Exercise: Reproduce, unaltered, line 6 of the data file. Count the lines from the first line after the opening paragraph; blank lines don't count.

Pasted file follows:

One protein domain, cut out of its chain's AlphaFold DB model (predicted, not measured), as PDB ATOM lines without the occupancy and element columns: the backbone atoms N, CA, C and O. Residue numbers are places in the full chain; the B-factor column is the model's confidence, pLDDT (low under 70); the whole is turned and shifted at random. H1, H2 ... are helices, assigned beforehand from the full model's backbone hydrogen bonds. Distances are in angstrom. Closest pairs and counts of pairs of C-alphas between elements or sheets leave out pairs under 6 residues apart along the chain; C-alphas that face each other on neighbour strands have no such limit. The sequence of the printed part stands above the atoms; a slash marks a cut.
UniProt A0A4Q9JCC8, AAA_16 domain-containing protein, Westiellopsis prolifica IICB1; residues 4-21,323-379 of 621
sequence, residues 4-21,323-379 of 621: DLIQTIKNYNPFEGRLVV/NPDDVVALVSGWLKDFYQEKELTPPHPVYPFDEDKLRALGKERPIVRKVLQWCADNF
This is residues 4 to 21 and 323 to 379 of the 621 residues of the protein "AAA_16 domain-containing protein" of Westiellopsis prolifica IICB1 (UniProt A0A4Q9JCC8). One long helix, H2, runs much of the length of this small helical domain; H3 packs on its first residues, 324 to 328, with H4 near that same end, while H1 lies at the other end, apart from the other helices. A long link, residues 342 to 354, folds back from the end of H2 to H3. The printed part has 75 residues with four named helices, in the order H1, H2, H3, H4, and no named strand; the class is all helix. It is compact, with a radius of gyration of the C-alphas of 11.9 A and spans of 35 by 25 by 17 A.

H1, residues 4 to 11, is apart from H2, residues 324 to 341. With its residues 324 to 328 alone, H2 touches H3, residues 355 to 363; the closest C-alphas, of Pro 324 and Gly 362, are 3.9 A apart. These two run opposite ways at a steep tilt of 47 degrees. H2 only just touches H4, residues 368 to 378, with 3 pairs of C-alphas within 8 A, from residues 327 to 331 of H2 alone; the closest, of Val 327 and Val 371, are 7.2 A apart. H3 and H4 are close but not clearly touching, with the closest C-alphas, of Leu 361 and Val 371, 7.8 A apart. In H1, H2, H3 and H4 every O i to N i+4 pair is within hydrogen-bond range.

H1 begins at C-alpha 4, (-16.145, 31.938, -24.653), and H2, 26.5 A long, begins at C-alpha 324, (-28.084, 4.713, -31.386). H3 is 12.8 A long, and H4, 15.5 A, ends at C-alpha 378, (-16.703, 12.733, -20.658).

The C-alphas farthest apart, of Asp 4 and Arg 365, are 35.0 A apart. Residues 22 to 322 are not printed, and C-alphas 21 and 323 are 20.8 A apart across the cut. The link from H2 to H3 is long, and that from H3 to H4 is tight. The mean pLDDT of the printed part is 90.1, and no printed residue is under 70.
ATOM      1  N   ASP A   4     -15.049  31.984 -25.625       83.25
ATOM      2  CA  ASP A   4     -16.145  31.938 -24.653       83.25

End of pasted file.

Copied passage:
The C-alphas farthest apart, of Asp 4 and Arg 365, are 35.0 A apart. Residues 22 to 322 are not printed, and C-alphas 21 and 323 are 20.8 A apart across the cut. The link from H2 to H3 is long, and that from H3 to H4 is tight. The mean pLDDT of the printed part is 90.1, and no printed residue is under 70.